I found a book of essays by C.S. Lewis in an old antique mall while I was visiting family for Thanksgiving. The same evening I cracked open the book to read the introduction as I was not previously aware this book even existed. Even though I am already in the middle of two books, I found myself reading the first essay entitled The Necessity of Chivalry and was quickly drawn in for a good read.
In this short essay Lewis talks about the development of the knight of the Middle Ages. He explained that chivalry was a combination of the hero of great valor on the battle field and the mild mannered noble. For example, Aragorn of Lord of the Rings was both a valiant warrior and a kind gentleman. He was both severe in battle and kind hearted in life. He is depicted both in the books and the movies as a mysterious fellow and yet noble and kingly. The mystery was in his knightly character while appearing as a lone traveler.
Lewis eloquently writes, “The man who combines both characters—the knight—is a work not of nature but of art; of that art which has human beings, instead of canvas or marble, for its medium.”
He begins to analyze the culture that would say that softness is preferable over severity and finds that mellowness alone is not as virtuous as a proper usage of both severity and gentleness artfully employed. It is a virtuous art to be a good combination of both characteristics. A soldier without gentleness would be apt to be barbaric, but a gentleperson without valor may be cowardice.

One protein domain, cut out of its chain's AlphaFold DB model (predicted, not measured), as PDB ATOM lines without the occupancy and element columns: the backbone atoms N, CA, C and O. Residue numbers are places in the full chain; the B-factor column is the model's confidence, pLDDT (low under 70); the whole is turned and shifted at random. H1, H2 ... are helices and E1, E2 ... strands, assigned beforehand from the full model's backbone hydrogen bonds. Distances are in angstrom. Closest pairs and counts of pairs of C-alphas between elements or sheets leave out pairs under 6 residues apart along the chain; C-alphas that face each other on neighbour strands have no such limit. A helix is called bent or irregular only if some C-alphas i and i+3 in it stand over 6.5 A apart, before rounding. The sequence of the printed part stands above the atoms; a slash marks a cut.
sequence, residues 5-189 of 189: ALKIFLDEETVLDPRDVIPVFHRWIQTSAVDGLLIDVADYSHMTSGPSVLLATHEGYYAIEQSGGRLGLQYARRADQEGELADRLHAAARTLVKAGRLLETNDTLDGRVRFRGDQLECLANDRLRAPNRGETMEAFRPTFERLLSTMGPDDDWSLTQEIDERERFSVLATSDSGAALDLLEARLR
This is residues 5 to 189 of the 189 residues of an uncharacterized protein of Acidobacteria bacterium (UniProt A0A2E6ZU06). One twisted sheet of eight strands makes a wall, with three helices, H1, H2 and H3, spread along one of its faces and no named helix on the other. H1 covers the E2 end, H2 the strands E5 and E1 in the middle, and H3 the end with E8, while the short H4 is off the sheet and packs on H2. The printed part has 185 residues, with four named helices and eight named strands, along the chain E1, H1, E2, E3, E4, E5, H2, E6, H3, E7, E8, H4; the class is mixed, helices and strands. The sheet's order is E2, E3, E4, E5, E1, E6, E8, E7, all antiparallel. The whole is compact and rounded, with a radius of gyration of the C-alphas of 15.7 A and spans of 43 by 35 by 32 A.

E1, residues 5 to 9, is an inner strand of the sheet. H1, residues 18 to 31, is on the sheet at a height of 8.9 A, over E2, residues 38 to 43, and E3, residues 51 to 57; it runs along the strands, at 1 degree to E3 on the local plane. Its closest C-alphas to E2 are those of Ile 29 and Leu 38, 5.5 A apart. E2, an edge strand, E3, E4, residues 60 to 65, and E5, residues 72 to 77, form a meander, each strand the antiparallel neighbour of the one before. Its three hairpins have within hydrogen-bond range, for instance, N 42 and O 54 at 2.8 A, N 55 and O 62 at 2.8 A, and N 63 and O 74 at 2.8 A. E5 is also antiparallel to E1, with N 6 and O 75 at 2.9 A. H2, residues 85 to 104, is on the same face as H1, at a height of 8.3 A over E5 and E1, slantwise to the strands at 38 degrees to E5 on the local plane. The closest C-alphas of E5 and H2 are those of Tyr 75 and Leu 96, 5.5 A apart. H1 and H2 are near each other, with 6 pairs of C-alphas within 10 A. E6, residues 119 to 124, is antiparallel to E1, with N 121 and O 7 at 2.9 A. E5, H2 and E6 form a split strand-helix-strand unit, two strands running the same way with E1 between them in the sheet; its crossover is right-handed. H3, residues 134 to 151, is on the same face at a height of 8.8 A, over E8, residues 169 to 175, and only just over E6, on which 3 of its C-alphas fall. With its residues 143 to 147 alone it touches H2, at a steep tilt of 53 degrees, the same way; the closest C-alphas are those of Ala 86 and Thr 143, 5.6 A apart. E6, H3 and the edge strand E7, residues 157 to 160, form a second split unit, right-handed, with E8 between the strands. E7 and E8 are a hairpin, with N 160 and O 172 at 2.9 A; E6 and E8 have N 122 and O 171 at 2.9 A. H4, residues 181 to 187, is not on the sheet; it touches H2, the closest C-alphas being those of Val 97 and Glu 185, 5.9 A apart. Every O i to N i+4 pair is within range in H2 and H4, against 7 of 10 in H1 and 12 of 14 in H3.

Lewis puts it this way, “The medieval ideal brought together two things which have no natural tendency to gravitate towards one another. It brought them together for that very reason. It taught humility and forbearance to the great warrior because everyone knew by experience how much he usually needed that lesson. It demanded valour of the urbane and modest man because everyone knew that he was as likely to be a milksop.”
Chivalry, Lewis argues, brings about the merging of two valiant characteristics that if left separate would only amount to brutes or softies. There is something good in the warrior and in the gentleman and both are necessary to cultivate. This is not to say in our culture that most people will face an actual battle or face some enemy. However, we all identify with those in the stories we read or watch who do face such adversity.
Modern civilized society has not done much to cultivate the knight outside of those who are members of the military. It seems that chivalry ought not be left in the middle ages and ought to be resurrected in our day.
While chivalry is historically a term applied to knightly men, this post is not exclusive of women. Most everyone has at least some desire to be a hero or heroine of an adventure no matter how stifled and dormant that desire has become. I think it ideal for a culture to cultivate such people. Reading the stories of the knights of old or modern stories that encapsulate these values can bring to life those dormant desires and allow one to begin to grow into such a knightly person.
Quotes from Present Concerns Essays be C.S. Lewis edited by Walter Hooper